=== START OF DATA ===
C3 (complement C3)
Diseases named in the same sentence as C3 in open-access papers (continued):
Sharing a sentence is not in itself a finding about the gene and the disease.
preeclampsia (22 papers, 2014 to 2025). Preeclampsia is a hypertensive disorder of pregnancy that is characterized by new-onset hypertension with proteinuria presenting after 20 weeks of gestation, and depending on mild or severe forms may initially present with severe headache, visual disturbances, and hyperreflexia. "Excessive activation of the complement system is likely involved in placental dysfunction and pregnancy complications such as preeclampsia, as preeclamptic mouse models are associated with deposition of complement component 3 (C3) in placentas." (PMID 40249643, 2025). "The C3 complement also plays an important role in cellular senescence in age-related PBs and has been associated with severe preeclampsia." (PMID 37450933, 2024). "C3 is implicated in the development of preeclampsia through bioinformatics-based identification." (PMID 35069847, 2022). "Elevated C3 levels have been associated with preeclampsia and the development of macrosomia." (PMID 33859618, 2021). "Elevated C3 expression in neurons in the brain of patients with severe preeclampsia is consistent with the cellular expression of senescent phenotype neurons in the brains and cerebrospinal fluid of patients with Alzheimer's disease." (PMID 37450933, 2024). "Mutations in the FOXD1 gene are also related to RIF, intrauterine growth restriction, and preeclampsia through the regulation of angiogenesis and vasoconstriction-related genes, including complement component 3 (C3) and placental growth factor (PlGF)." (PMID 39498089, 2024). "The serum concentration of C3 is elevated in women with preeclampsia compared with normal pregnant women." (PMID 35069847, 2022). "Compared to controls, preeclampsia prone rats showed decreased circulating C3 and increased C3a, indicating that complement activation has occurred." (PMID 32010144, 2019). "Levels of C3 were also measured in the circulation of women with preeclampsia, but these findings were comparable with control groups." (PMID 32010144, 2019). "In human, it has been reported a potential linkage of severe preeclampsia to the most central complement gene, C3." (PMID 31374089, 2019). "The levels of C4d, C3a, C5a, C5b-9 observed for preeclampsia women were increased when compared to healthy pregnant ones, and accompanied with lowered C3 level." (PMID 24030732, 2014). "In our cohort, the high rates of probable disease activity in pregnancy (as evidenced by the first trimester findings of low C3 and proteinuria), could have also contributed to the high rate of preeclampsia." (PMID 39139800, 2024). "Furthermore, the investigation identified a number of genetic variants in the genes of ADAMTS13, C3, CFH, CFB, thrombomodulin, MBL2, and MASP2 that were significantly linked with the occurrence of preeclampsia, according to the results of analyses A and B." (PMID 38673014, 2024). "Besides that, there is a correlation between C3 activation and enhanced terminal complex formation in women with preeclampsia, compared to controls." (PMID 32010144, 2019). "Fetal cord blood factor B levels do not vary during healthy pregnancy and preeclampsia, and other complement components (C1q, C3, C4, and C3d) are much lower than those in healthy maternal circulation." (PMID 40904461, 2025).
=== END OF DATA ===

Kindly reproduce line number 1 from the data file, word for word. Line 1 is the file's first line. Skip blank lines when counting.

C3 (complement C3)